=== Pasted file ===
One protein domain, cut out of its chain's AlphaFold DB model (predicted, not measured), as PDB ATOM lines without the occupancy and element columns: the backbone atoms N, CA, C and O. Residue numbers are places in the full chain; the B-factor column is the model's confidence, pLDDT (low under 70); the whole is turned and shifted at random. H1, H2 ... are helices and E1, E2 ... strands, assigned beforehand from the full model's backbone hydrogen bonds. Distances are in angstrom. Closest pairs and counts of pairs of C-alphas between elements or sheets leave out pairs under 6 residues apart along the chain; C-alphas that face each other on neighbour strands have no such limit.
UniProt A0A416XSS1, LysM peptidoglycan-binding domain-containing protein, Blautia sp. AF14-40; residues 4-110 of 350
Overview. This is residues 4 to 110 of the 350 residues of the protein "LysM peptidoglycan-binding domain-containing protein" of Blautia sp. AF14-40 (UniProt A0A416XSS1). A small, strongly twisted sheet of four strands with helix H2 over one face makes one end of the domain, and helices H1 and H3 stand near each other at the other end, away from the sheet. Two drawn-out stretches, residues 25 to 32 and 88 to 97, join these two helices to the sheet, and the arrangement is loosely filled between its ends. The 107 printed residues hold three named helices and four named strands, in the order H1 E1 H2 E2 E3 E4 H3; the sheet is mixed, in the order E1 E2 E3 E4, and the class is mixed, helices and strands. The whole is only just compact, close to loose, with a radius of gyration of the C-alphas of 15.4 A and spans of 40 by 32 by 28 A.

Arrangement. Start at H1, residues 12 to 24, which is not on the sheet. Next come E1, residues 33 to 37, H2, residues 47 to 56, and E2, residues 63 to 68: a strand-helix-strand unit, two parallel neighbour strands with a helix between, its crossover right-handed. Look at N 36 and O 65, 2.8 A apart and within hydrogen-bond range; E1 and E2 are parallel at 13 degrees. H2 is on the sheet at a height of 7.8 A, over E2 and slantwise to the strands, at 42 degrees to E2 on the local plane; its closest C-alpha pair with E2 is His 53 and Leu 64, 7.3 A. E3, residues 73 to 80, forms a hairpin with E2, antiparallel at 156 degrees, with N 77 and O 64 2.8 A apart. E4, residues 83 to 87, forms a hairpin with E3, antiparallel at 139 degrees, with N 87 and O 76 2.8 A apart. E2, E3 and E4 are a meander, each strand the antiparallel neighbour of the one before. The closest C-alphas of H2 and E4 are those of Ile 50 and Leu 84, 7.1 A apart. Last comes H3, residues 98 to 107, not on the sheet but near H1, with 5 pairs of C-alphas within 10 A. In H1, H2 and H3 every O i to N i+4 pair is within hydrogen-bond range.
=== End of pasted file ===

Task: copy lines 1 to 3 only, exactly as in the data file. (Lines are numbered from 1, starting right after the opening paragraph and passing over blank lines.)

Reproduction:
UniProt A0A416XSS1, LysM peptidoglycan-binding domain-containing protein, Blautia sp. AF14-40; residues 4-110 of 350
Overview. This is residues 4 to 110 of the 350 residues of the protein "LysM peptidoglycan-binding domain-containing protein" of Blautia sp. AF14-40 (UniProt A0A416XSS1). A small, strongly twisted sheet of four strands with helix H2 over one face makes one end of the domain, and helices H1 and H3 stand near each other at the other end, away from the sheet. Two drawn-out stretches, residues 25 to 32 and 88 to 97, join these two helices to the sheet, and the arrangement is loosely filled between its ends. The 107 printed residues hold three named helices and four named strands, in the order H1 E1 H2 E2 E3 E4 H3; the sheet is mixed, in the order E1 E2 E3 E4, and the class is mixed, helices and strands. The whole is only just compact, close to loose, with a radius of gyration of the C-alphas of 15.4 A and spans of 40 by 32 by 28 A.

Arrangement. Start at H1, residues 12 to 24, which is not on the sheet. Next come E1, residues 33 to 37, H2, residues 47 to 56, and E2, residues 63 to 68: a strand-helix-strand unit, two parallel neighbour strands with a helix between, its crossover right-handed. Look at N 36 and O 65, 2.8 A apart and within hydrogen-bond range; E1 and E2 are parallel at 13 degrees. H2 is on the sheet at a height of 7.8 A, over E2 and slantwise to the strands, at 42 degrees to E2 on the local plane; its closest C-alpha pair with E2 is His 53 and Leu 64, 7.3 A. E3, residues 73 to 80, forms a hairpin with E2, antiparallel at 156 degrees, with N 77 and O 64 2.8 A apart. E4, residues 83 to 87, forms a hairpin with E3, antiparallel at 139 degrees, with N 87 and O 76 2.8 A apart. E2, E3 and E4 are a meander, each strand the antiparallel neighbour of the one before. The closest C-alphas of H2 and E4 are those of Ile 50 and Leu 84, 7.1 A apart. Last comes H3, residues 98 to 107, not on the sheet but near H1, with 5 pairs of C-alphas within 10 A. In H1, H2 and H3 every O i to N i+4 pair is within hydrogen-bond range.